Caribou herds in B.C. are divided into four groups, southern mountain (shown), central mountain, northern mountain and boreal. (Black Press Media)

B.C. VIEWS: Killing B.C. industries won’t save the caribou

Herds dwindling across Canada, with or without logging

The B.C. NDP government has imposed a two-year moratorium on new mining and forest work in large areas of forest land in northern B.C., after a bumbling effort to shut down existing industry and comply with a federal order to protect endangered caribou herds.

It’s a cruelly mistimed blow to B.C.’s struggling forest industry, and has implications for caribou zones down the Rocky Mountains to the Kootenays. The federal Liberals want to impress their urban environmentalist supporters going into a fall election, and Premier John Horgan appears to be trying to use the caribou crisis to further his aggressive transfer of provincial timber to Indigenous communities.

The initial B.C. proposal, worked out in secret with two selected Indigenous groups, created such a wave of public concern that Horgan put it on hold this spring and called on former B.C. Liberal cabinet minister Blair Lekstrom to advise his forests minister, Doug Donaldson.

Lekstrom’s report details how local governments, other Indigenous groups and industry were shut out of private talks with the West Moberly and Saulteau First Nations. Their chiefs falsely claimed the sweeping restrictions would not eliminate forest jobs, and Horgan intervened after forest-dependent people started packing meetings in the Peace and Kootenay regions to demand answers.

RELATED: Residents pack caribou meeting in Williams Lake

RELATED: Caribou protection plan halted as B.C. mends fences

The struggle to protect dwindling caribou herds has been going on for many years, and B.C. is part of a much larger picture. Newfoundland’s herds are many times bigger than B.C.’s total population, and decline there as well as here is attributed to climate shifts, resurgence of wolves and grizzly bears and their access to prey via roads and snowmobile tracks.

In B.C., professional environmentalists are as usual the loudest voices. They’re appalled that the province has resorted to shooting wolves from helicopters, dismissing the temporary moratorium as too little and too late.

Claims that successive B.C. governments have “done nothing” may be good for fundraising, but they are false. By 2016, the area protected from logging and road building in the South Selkirks was 2.2 million hectares, 95 per cent of the best caribou habitat. The South Peace recovery plan covered 400,000 hectares of high-elevation winter habitat.

The same winter, the forests ministry worked with West Moberly and Saulteau to try to shoot 120 or more wolves in the South Peace, where the Graham herd, B.C.’s largest, numbered about 700 caribou.

The fifth winter of wolf kills has now past, and oddly the NDP-Green government hasn’t been criticized for continuing it. Say what you want about these provincial efforts, but they’re not nothing. Predator control and maternity pens to protect tiny calves are the only strategies that have been shown to work, and these costly efforts are continuing.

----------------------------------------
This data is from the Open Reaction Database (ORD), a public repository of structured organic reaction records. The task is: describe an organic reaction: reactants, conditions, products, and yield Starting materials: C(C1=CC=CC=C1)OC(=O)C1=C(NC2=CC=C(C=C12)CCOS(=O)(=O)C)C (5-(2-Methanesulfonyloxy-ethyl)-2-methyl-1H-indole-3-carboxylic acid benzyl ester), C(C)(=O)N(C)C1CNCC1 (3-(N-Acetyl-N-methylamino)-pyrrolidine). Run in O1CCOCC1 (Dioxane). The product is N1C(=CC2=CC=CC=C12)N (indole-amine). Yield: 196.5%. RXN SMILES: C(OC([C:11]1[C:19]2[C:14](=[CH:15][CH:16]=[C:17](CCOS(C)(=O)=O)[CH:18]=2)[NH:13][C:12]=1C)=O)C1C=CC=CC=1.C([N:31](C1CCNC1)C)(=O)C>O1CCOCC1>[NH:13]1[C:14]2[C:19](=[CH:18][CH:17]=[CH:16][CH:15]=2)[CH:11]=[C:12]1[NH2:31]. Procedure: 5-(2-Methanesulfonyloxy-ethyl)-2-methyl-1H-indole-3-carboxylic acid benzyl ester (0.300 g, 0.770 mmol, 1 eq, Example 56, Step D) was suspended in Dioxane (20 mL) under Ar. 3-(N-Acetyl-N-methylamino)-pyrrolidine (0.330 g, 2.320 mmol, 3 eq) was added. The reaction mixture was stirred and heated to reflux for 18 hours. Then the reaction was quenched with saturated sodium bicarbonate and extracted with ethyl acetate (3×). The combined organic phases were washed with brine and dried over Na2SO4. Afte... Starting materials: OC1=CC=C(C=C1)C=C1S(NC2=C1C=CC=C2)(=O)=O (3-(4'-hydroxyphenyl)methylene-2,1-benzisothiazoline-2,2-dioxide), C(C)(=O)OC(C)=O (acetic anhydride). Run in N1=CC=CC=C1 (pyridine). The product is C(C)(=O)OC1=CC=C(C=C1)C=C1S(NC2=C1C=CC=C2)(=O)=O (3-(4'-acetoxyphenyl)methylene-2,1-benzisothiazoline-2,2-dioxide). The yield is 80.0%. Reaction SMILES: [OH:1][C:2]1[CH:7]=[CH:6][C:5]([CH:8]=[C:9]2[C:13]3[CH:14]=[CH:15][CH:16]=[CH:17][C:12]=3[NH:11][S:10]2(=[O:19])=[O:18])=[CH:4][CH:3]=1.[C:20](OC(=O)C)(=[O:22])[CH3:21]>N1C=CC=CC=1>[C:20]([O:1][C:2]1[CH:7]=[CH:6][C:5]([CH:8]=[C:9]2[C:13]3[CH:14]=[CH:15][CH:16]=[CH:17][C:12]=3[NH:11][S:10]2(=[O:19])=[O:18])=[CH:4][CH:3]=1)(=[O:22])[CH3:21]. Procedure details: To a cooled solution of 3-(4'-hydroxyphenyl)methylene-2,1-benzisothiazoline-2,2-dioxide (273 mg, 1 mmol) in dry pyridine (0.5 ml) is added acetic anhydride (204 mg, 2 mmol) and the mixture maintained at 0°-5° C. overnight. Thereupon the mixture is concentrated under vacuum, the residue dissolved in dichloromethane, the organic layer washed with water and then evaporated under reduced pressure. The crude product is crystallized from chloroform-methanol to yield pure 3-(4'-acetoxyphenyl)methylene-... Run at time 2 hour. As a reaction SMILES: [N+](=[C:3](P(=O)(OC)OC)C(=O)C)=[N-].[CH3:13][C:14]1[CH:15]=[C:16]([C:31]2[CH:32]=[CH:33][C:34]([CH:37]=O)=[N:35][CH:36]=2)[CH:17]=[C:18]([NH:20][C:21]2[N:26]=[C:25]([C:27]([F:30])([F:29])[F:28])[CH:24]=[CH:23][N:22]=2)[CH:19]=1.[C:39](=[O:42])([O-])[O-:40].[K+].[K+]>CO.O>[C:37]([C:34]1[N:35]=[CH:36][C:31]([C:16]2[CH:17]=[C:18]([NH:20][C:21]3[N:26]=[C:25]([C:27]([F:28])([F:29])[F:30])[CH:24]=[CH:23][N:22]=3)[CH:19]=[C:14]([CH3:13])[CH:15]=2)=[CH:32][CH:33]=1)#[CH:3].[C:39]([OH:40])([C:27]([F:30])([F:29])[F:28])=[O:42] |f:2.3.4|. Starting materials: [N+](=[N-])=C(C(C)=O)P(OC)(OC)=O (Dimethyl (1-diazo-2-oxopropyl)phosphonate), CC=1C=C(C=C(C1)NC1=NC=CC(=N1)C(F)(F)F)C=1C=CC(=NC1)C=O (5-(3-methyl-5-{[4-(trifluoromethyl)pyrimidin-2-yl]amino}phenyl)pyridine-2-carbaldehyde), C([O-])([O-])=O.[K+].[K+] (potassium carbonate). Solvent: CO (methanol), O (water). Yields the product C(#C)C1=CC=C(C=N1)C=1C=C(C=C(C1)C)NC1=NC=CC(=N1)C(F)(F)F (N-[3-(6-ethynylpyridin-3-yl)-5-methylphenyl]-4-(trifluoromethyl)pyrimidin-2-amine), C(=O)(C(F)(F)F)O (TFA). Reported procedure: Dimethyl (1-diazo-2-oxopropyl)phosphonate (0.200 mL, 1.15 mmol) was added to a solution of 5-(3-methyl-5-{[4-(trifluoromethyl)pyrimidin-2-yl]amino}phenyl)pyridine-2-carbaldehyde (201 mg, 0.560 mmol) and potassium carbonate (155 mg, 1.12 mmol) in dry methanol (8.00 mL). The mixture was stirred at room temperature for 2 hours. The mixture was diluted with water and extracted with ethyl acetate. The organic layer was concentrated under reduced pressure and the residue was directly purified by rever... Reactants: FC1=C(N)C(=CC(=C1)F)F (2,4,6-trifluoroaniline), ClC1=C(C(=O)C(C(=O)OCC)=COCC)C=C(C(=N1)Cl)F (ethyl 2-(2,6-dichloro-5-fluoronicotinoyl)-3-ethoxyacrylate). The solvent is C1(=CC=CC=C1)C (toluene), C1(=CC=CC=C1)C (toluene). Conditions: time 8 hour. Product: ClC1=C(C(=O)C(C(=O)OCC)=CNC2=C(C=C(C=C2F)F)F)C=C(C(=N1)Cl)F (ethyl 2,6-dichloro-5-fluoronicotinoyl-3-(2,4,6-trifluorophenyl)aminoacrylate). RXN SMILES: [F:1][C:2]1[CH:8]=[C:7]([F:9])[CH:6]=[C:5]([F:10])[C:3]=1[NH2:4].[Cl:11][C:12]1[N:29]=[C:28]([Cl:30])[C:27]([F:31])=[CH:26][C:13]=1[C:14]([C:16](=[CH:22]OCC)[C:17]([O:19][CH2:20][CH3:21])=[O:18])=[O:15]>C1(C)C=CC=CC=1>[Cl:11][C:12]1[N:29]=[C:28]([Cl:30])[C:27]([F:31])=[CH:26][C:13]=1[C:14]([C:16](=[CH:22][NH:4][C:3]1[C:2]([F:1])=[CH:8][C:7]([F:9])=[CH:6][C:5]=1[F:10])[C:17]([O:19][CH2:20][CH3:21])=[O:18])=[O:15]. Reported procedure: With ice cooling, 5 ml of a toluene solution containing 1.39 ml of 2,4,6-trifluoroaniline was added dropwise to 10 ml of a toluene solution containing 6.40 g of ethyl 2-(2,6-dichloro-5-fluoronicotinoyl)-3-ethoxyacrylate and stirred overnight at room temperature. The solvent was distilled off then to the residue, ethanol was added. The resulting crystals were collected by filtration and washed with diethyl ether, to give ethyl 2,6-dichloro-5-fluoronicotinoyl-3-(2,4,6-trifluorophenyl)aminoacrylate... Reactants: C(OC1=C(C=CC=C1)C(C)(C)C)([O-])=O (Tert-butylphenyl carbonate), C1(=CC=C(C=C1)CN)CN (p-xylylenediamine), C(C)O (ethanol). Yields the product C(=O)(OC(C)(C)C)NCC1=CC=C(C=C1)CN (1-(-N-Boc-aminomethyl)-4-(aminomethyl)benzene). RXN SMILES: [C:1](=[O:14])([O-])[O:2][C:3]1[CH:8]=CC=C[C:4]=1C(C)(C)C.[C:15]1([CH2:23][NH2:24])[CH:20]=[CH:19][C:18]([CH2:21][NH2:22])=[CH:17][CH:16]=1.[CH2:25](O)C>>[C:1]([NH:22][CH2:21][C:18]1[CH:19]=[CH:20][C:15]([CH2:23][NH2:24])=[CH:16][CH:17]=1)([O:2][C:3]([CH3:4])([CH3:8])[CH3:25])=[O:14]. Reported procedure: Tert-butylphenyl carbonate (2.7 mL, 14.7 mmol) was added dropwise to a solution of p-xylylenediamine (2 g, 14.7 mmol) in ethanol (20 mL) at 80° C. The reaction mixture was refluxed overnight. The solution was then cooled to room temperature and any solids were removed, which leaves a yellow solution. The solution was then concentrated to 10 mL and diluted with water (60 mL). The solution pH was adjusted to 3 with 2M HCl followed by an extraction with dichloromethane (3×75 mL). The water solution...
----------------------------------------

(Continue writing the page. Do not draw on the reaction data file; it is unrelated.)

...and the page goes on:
Banning industrial activity and roadbuilding is also not a magic solution. As the Council of Forest Industries has pointed out, Wells Grey Provincial Park and Jasper National Park herds are also declining, with no industrial activity. Caribou are gone from Banff National Park, which has been protected since 1885.

In the meantime, the Justin Trudeau government has just discovered another endangered species it wants to be seen trying to save. The federal agency wrote to B.C. in June, urging work to start on a plan for the “threatened” grizzly bear, one of the caribou’s main natural predators.

Folks living in northern B.C. report that the main threat involving grizzlies these days is that there are too many of them, and they’re coming closer to communities.

Tom Fletcher is B.C. legislature reporter and columnist for Black Press Media. Email: tfletcher@blackpress.ca


@tomfletcherbc
tfletcher@blackpress.ca

Like us on Facebook and follow us on Twitter.

Just Posted

‘Our offence wasn’t on fire but our bus was’

Wranglers split games against Sicamous

Work truck stolen from Country Prime Meats along Highway 97 near Lac la Hache

100 Mile RCMP responded to 84 complaints and calls for service during the past week

GoFundMe started after fire leaves Ruth Lake cabin severely damaged

‘The fire hit hard and fast - he lost everything’

Will you be voting for a different federal party than you did in 2015?

The weekly web poll for the 100 Mile Free Press

VIDEO: U.S. officials refute British couple’s ‘accidental’ border-crossing claim

Authorities say couple was arrested after illegal entry from B.C., with $16,000 and marijuana

Woman, 24, faces life-altering injuries after being dragged 4 blocks by vehicle in Vancouver

A gofundme account says the woman will have to undergo multiple complex surgeries

Fatal overdoses down by 33% in B.C., but carfentanil deaths continue to spike

Carfentanil, an illicit drug more powerful than fentanyl, causing more deaths than ever

A year after pot legalization in Canada, it’s a slow roll

It’s one year into Canada’s experiment in legal marijuana, and hundreds of legal pot shops have opened

ELECTION 2019: Climate strikes push environment to top of mind for federal leaders

Black Press Media presents a three-part series on three big election issues

ICBC willing to loosen grip on driver claim data, David Eby says

Private insurers say claims record monopoly keeps them out

B.C. principal suspended for failing to help student who reported inappropriate touching

Principal didn’t remove student from the teacher’s class nor call the parents within a reasonable time

Most Read